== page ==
Nine Days (2020)

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Nine Days (2020). Nine Days: Directed by Edson Oda. With Winston Duke, Zazie Beetz, Benedict Wong, Tony Hale. A reclusive man conducts a series of interviews with human souls for a chance to be born.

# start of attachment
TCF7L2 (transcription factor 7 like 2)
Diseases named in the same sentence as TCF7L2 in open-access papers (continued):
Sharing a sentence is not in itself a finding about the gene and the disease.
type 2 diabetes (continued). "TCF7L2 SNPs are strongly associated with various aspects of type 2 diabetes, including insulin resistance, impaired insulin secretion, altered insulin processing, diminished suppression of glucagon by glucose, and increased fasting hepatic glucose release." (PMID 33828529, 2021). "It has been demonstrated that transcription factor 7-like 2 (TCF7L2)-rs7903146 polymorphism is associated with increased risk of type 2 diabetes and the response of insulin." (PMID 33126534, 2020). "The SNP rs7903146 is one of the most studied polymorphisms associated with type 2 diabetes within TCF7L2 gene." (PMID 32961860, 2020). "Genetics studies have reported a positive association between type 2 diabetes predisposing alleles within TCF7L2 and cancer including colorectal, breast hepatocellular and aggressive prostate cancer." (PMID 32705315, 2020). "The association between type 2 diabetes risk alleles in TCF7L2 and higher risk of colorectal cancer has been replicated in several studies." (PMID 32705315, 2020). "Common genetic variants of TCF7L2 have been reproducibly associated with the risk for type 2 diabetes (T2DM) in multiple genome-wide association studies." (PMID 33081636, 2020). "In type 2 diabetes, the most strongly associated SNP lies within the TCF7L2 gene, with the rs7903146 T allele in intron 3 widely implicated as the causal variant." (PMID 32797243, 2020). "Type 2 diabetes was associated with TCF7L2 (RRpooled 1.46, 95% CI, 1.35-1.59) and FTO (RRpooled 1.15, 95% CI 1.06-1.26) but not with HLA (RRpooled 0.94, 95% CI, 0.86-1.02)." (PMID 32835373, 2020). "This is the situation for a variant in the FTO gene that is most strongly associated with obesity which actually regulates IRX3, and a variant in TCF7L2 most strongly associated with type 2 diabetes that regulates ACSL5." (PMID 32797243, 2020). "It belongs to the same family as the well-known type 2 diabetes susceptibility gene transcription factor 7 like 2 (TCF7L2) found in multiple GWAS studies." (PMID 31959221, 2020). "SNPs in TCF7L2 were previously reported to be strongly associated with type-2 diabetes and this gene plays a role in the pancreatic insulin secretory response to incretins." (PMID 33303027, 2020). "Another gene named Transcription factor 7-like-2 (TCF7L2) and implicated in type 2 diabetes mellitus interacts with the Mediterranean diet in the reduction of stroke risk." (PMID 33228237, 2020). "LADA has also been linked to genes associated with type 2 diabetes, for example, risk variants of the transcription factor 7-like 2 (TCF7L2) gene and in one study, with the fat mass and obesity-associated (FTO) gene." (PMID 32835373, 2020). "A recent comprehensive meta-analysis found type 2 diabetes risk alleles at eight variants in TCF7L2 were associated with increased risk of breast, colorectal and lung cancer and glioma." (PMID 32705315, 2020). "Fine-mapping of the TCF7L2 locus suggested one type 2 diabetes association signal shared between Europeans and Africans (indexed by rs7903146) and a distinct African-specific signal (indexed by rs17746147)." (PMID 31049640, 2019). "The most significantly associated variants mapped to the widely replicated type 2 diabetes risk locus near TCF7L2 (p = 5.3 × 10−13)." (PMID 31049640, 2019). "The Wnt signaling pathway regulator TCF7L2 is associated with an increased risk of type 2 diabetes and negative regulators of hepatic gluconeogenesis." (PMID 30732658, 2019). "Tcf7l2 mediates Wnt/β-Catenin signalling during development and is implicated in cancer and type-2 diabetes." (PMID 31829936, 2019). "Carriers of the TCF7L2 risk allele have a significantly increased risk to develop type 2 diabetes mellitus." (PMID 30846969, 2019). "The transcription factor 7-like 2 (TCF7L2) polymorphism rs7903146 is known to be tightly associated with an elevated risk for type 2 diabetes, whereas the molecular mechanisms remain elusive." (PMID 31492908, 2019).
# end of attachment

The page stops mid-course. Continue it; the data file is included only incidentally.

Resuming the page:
“u0026quot;You are all being considered for the amazing opportunity of life.u0026quot;u003cbr/u003eu003cbr/u003eIu0026#39;m speechless. This is what cinema should aspire to be. Nine Days tells the story of a reclusive man that conducts a series of interviews with human souls for a chance to be born. Though it hasnu0026#39;t come out yet, the synopsis sounds very similar to the upcoming Pixar movie Soul. And it may be true that theyu0026#39;re going for the same themes and emotion, but we wont know until Soul comes to Disney+. Nine Days strives to be something great even though itu0026#39;s independent and is limited by what it can do. They surprised greatness. This is truly brilliant. Writing and director Edson Oda took this idea and made the most of it through the writing, imagery, score, acting, and just the overall thought that goes into it. Everything is planned out for a reason.u003cbr/u003eu003cbr/u003eFirstly, the screenplay is just remarkable. The idea is already interesting and they way it gets in your head is great. Iu0026#39;m a sucker for thought provoking films and other mediums so I may be a little bias. Beyond the story, though, the dialogue furthers this. Itu0026#39;s clever, sentimental, and just so human. Thatu0026#39;s what it goes for. To be human is one of the most questioned things to a person. Thereu0026#39;s no right or wrong answer and it depends on each person. The way they explore this just fascinates me. The souls and the man watch the lives of humans via tv screens. They study these people to try and better understand what it means. At that point, I knew I was going to love the execution of everything. Describing the story and screenplay is hard without giving anything away and just what it all explores. All you need to know is every scene has the best writing that it possibly could and the ending scene is one of the best scenes Iu0026#39;ve seen in my lifetime.u003cbr/u003eu003cbr/u003eBranching off of scenes, the acting is fantastic. Even with the lesser known actors, itu0026#39;s still a stacked cast including big names of Winston Duke, Zazie Beetz, Benedict Wong, and Bill Skarsgård. Iu0026#39;d like to focus on two. The rise of Winston Duke is so interesting to me. His first film was Black Panther and ever since that heu0026#39;s become a household name. Not just because heu0026#39;s Mu0026#39;Baku in the MCU and the dad in Us, but because heu0026#39;s such a great actor. Heu0026#39;s grown increasingly better with each role (even though he was already great in his first) and this is his best. Dukeu0026#39;s character is the most distant from the others but he feels the closest to the audience for reasons that I wonu0026#39;t go into. I mentioned the last scene earlier, but my jaw dropped because of his acting (and also just everything). I really want him to get recognized for big awards but Iu0026#39;m not so certain that it will happen. In a few month we might know. Continuing with rising actors, Zazie Beetz is just fantastic. She has a big role with her character. The dialogue and just her character in general brings the most provoking thoughts. As her character progresses, these questions and morals about being human increase. I loved her in every scene, especially with Winton Duke and Benedict Wong. And once again, the last scene brings so much. There really isnu0026#39;t a single mediocre performance. The ensemble does a great job and the casting couldnu0026#39;t be any better.u003cbr/u003eu003cbr/u003eEdson Oda takes a most outstanding direction. That comes down to these certain scenes that Iu0026#39;d rather not spoil. With a limited budget and all that, he goes to more practical solutions. Part of that is using a stage, set, and props. Itu0026#39;s so beautiful what they did. The experience feels so real. The utilization of blocking and the use of the stage leaves me without words. If I was given this project or anyone else for that matter, I highly doubt we couldu0026#39;ve come up with the same idea that Oda did. Iu0026#39;m going to keep coming back to the same word, but itu0026#39;s just so amazing. And itu0026#39;s clearly shown that heu0026#39;s a stickler for visuals. Everything is done visually. The display itself tells a story. So he uses the stage, the old CRT TVs, and projectors. Red, blue, and green are the main colors of influence throughout. Using your art class knowledge, thatu0026#39;s just a smart decision to use those. The cinematography brings out those colors at certain times, but also brings out the more pale, subtle colors. The ending scene (once again) has a beautiful sunset thatu0026#39;s amazingly shot. The colors of the sky next to the one color of the desert setting looks great together.u003cbr/u003eu003cbr/u003eNine Days is a nearly perfect film. If I had one minor issues, itu0026#39;s that the beginning is just a tad bit slow. This might change upon next viewing and prove to be a perfect film. For now Iu0026#39;m going to keep that in mind. I just canu0026#39;t express this film in words. Like the film, the visuals tell it all. Iu0026#39;d love to see this get awards buzz but Iu0026#39;m not exactly sure if it will happen. If it does I donu0026#39;t think it will be discussed until its release in early next year (I believe). This was probably a confusing and painful review to read, but I have one thing to say: Thank you.”


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